For students from most countries, the SEVIS fees can be paid via the internet. Please note that there are five countries that can only pay this fee by Western Union: Cameroon, Ghana, Kenya, Nigeria, and Gambia. View Instructions for Western Union.
Preparation is Everything!
An interview is REQUIRED. Two short minutes…
Be ready to answer the following questions:
- Who are you?
- How long do you plan to stay?
- What will you do in the USA?
- Why do you want to perform this activity in the U.S. instead of your own country?
- What will you do when you are finished with your program? *Remember that you are applying for a non-immigrant visa for a temporary stay in the U.S.
- How will you pay?
Students: Be sure you can explain your major, the program at KSU, and KSU itself.
Scholars: Be sure you can explain your program activities, your KSU host department, and KSU itself.
Be ready to explain ties to home country and your plans to use your U.S. education in your home country.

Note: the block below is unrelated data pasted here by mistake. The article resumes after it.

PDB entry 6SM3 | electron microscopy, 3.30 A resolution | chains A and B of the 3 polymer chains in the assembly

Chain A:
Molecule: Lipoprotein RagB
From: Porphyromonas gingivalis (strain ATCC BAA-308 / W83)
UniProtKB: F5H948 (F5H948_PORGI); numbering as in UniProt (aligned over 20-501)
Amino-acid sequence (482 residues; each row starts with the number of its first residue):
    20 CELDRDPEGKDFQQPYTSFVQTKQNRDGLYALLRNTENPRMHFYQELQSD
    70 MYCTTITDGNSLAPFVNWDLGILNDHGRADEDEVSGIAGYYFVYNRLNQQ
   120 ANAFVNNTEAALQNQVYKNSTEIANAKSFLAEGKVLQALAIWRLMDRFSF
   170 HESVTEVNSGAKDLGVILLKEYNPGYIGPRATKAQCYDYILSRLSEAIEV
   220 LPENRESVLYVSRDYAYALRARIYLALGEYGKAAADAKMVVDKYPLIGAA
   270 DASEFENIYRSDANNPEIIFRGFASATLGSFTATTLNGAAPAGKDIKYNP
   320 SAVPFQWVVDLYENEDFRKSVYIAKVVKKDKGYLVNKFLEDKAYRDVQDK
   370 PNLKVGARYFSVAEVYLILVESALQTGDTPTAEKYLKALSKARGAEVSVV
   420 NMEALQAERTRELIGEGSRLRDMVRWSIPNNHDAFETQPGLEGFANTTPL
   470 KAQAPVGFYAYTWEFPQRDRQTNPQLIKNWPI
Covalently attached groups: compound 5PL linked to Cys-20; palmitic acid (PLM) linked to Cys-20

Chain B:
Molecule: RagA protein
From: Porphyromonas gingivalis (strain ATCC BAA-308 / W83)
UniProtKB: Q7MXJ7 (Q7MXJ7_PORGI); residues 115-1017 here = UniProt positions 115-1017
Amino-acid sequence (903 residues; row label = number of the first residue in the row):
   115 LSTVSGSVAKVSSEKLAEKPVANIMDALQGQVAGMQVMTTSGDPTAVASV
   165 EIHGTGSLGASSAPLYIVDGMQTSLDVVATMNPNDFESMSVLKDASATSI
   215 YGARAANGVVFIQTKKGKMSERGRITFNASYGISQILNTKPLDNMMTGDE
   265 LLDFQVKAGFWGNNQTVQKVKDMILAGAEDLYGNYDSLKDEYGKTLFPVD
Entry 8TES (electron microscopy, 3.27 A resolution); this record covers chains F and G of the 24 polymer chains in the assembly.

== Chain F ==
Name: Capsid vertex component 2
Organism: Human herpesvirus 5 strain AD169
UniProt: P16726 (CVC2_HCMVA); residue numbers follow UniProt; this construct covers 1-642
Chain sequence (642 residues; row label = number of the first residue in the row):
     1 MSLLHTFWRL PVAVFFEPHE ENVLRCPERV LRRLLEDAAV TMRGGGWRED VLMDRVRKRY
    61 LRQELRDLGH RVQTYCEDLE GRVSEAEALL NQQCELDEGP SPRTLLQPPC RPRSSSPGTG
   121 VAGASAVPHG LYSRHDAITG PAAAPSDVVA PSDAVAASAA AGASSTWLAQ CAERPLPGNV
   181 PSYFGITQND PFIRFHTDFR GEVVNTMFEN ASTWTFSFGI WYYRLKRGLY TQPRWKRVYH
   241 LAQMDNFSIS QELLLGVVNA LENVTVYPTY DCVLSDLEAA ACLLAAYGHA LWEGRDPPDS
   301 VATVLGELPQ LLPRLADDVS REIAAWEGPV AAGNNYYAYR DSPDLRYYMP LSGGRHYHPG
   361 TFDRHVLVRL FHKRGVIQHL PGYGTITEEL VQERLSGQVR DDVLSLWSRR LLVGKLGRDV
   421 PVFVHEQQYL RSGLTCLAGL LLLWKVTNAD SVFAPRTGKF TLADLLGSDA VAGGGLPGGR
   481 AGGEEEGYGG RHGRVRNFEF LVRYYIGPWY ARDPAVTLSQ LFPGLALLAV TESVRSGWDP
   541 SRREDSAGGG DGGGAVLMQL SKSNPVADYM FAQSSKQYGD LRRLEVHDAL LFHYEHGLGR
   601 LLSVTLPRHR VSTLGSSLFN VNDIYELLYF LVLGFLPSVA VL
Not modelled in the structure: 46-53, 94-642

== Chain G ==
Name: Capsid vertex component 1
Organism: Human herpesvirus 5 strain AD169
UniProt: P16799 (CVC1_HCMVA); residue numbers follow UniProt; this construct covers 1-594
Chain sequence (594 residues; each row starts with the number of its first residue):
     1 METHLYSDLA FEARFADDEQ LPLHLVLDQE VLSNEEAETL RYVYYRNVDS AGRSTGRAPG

When filling out the visa application, ensure that it is complete and accurate. If a question does not apply to your situation, write in N/A (not applicable). This tells the officer that you have read the question, but that it does not apply your situation.
Translations are needed with any documents not in English.
Bring to Your Visa Interview
Below is a list of suggested documents. All of the documents are not necessarily required, and bringing them does not guarantee visa issuance. Please be sure to review the embassy or consulate's website for their specific requirements.
- I-20 or DS-2019 signed by the school & the student or exchange visitor
- Acceptance/Welcome/Offer letter to Kennesaw State University
- SEVIS I-901 Fee paid receipt
- Passport valid for at least 12 months
- One 2x2 passport photo per person applying
- Completed visa applications with barcode (if applicable, DS-160, DS-158, DS-156 or, DS-157)